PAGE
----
Worship at Home – Sunday 26th April

IMG_0543
Hucclecote Methodist Church

Welcome to Worship at Home

Click here for the Worship at Home Service Sheet

Everyone seems to be getting into recording or live streaming. Well, this is my first attempt at recording a video. This is me giving my reflection on Luke 24:13-35, the text of which you can read below. Let me know whether I should inflict on you further videos in the future!

First, listen to Phil Summers telling the story of the Emmaus Road:

 

Year A Easter 3, Acts 2:14a, 36-41; Psalm 116:1-4,12-19; 1 Peter 1:17-23; Luke 24:13-35

Walking with Jesus

This has always been one of my favourite stories from Luke’s gospel. It tells of two disciples waling along a road to the village of Emmaus near Jerusalem on the same day as the resurrection. It was that same morning when the women from Galilee had visited the tomb in the early morning and found the stone rolled away from the tomb entrance (Luke 24 1-12). One of the disciples was called Cleopas, but we are not told the name of the other.

As these two walked along they were, as you might expect, talking about everything that had happened over the last three days, and as they walked and talked they met with a man on the road whom they did not recognise. In days long before social distancing was a thing he came up to them and asked them what they had been discussing! “What are you discussing with each other while you walk along?” he asked. This might seem a bit nosy really but if you have a long way to walk you may as well be companions on the road and join in the discussion together. 

The two looked at him rather sadly and with some surprise: “Are you the only stranger in Jerusalem who does not know about the things that have taken place there in the last few days?”, they ask. And then they go on to tell him all about this Jesus, from Nazareth who had been such an amazing prophet and teacher and for whom they had had such high hopes of him being the new king of Israel, the one who would restore Israel to glory.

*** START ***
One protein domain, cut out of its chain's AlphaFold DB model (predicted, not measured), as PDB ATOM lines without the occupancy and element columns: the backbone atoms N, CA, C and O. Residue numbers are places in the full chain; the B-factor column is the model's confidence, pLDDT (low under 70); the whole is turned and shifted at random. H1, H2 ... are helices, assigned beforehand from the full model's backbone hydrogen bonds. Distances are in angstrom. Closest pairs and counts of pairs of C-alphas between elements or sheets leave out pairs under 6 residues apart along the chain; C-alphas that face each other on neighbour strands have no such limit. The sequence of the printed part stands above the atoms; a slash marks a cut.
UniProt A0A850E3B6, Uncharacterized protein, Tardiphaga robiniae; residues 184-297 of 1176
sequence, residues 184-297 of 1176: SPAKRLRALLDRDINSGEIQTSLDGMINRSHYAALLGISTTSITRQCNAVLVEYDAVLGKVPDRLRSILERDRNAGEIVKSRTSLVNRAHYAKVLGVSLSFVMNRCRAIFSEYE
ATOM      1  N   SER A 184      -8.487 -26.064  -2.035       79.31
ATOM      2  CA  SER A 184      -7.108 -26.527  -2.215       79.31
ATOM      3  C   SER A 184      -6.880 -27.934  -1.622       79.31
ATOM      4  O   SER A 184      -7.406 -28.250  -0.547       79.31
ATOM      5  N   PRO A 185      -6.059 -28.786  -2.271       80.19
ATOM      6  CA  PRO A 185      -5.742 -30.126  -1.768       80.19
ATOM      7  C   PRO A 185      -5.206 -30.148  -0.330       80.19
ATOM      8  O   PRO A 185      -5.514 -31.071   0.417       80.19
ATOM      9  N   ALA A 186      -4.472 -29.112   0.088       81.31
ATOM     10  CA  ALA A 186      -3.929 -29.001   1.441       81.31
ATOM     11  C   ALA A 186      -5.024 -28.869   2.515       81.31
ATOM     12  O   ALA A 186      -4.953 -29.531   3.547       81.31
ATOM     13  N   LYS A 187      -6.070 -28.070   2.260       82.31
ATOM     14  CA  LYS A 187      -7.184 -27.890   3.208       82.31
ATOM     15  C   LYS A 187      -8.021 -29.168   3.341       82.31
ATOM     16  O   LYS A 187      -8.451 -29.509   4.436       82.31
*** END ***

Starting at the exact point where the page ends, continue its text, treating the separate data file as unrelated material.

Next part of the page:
And they told him how all these hopes had come crashing down as he had fallen out with the chief priests and leaders who had handed him over to be crucified. How they had witnessed his excruciating death nailed to a cross and how on this third day after, the women going to the tomb to dress and spice the body had found it empty. And how they had come running back with tales of how they had seen an angel who had told them that Jesus had risen from the dead, and how the disciples had then gone down to the tomb themselves to check on this story, and had found it just as the women had said.

Then this stranger reacts rather strangely as it turns out he is not ignorant of all this at all. He berates them for foolishness and then as they walk together he explains why it was necessary for all these things to happen in order to fulfil everything the the scriptures had foretold. 

When the company arrive at their destination the two disciples urge the stranger to stay with them overnight. And then later, as he breaks bread before them, their eyes are opened to realise that this was Jesus himself standing among them who had been walking and talking with them along the road!

This is an amazing story but it raises so many questions.

Perhaps the first is: Who are these two disciples walking along the road? Cleopas hasn’t been mentioned before has he? He wasn’t one of the 12 and we don’t know the name of the other but they certainly seem to have been in the inner circle with the others. We know that the number of disciples had grown by this time because a bit earlier, when Mary and the other women had returned from the garden we are told that they “told this to the eleven and to all the rest” (verse 8). So it is likely that these two were amongst the “all the rest”.

Then we might ask: Why didn’t they recognise Jesus when he came and walked with them?

There are several possible answers to this.The first is about expectation: – have you ever looked at one of those ‘optical illusion’ pictures – where you think you see something and then, suddenly, your perception changes and you see something completely different?